I did a little research along with Sunny Morton, Genealogy Gems Editor and our resident expert on the Genealogy Giants” websites” (Ancestry, FamilySearch, Findmypast and MyHeritage). Here’s what we can tell Beverly and everyone else who is wondering what will happen to their family tree and all that research if their Ancestry account expires:

According to Ancestry, the answer is yes, you can still access your trees with your login credentials after your subscription lapses. The most important thing is that you don’t delete the tree or the account altogether. 

Ancestry continues to host people’s trees because they want our tree data to share with others, and to give people a reason to come back!

But be aware that if you do not renew your Ancestry subscription, your account will revert to a free guest account. (Your user name and password will remain the same.) This means that you will not be able to access most of Ancestry’s historical records, including the ones you’ve already attached to your trees. And I say “trees” because many people have multiple family trees on Ancestry to be concerned about. 

To see the historical genealogy records that you have attached to an ancestor in your online tree, click on a person in your family tree, and then click Profile:

How to find genealogy records attached to a person in your Ancestry tree

How to find genealogy records attached to a person in your Ancestry tree.

You will be taken to their profile page where you will see the genealogical sources you have attached. 

 

If your Ancestry account expires you can't access records attached to your tree.

If your Ancestry account expires you can’t access records attached to your tree.

These are records that you will not be able to access when your subscription expires.

If Your Ancestry Subscription Expires: Tree Preservation Strategy 

If you plan to let your Ancestry.com subscription lapse for a while, but you want to continue to work with your online trees, consider taking these steps:

1. Download a copy of every record.

The first thing to do is download a copy of every record that you’ve attached to your ancestors’ individual files on Ancestry.com.

You can do this by opening the image of the record, clicking on the Save/Saved button at the upper right, and clicking Save to your computer. I suggest doing this even if you don’t foresee letting your subscription go in the near future.

Saving document from Ancestry before subscription expires

Saving a document to your computer from Ancestry before your subscription expires

2. Save each record in an organized way on your computer.

I recommend using a consistent system to organize these, which I explain in the free Family History: Genealogy Made Easy podcast, in episodes 32-33. (Genealogy Gems Premium website members have access to a 2-part video tutorial on organizing their hard drives.)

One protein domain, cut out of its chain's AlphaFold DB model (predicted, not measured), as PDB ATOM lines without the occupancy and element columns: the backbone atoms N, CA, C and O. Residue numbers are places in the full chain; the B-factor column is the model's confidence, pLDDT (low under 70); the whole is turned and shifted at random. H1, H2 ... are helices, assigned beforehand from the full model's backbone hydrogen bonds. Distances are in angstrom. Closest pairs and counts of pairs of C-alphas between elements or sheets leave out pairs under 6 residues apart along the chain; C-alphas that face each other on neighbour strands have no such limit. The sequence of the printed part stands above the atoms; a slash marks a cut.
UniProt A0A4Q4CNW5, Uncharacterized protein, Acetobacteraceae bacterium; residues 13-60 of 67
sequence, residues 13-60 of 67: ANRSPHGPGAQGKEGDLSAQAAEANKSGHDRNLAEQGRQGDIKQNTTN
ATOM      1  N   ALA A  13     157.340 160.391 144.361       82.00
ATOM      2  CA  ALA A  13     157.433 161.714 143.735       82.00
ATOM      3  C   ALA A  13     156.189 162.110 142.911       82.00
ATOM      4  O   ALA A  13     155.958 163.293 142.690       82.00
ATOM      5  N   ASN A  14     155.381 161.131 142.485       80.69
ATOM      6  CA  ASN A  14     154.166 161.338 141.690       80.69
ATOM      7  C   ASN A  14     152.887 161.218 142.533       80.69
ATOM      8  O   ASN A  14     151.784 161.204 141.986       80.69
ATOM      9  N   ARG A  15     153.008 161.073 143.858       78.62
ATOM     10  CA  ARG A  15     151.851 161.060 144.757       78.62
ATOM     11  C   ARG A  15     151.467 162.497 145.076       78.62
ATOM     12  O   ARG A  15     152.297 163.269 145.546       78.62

If you don’t have a consistent way to organize these document images, you’ll soon become overwhelmed with files that all sort of look the same and you won’t be sure what year they are or which ancestors they pertain to without opening each one!

You may be wondering “What about cloud storage options, such as Google Drive or Dropbox?” These type of cloud storage solutions are ok too. However, I recommend using these platforms more as temporary or backup storage or to share with relatives, rather than as your primary storage.

A better alternative would be to invest in cloud-based backup for your home computer. I use Backblaze personally and for my business.

Backblaze lisa louise cooke

3. Download copies of your Ancestry.com trees

Click here for instructions; it’s really easy.

Yes, Ancestry does continue to maintain your trees, but what guarantees do you have?

Data loss does happen even on big websites, and sites change their practices and policies sometimes. If that happens, you could lose all the information you’ve carefully added to your tree.

4. Start using computer software for your “master family tree.”

Don’t just keep your family tree online where you don’t have complete control.

A “master family tree” is your most complete, up-to-date version of your tree (or trees, if you build separate ones for separate family lines).

master family tree

Keeping your master tree on your own computer keeps all your tree data at your fingertips without any subscription required. Having one master file matters even more once you start sharing your tree on other websites or with relatives.

I use RootsMagic, and that is why I happily agreed to them sponsoring my Genealogy Gems Podcast. It works for Mac and the PC.

RootsMagic the Master Genealogist

I like its affordability: there’s a free version you can try for as long as you like, and the full software will cost you the same as about 90 days of access to Ancestry.com.

RootsMagic also has solid relationships with the major genealogy sites: it now syncs with your trees on Ancestry.com and FamilySearch.org, and you can research records on MyHeritage.com and Findmypast.com.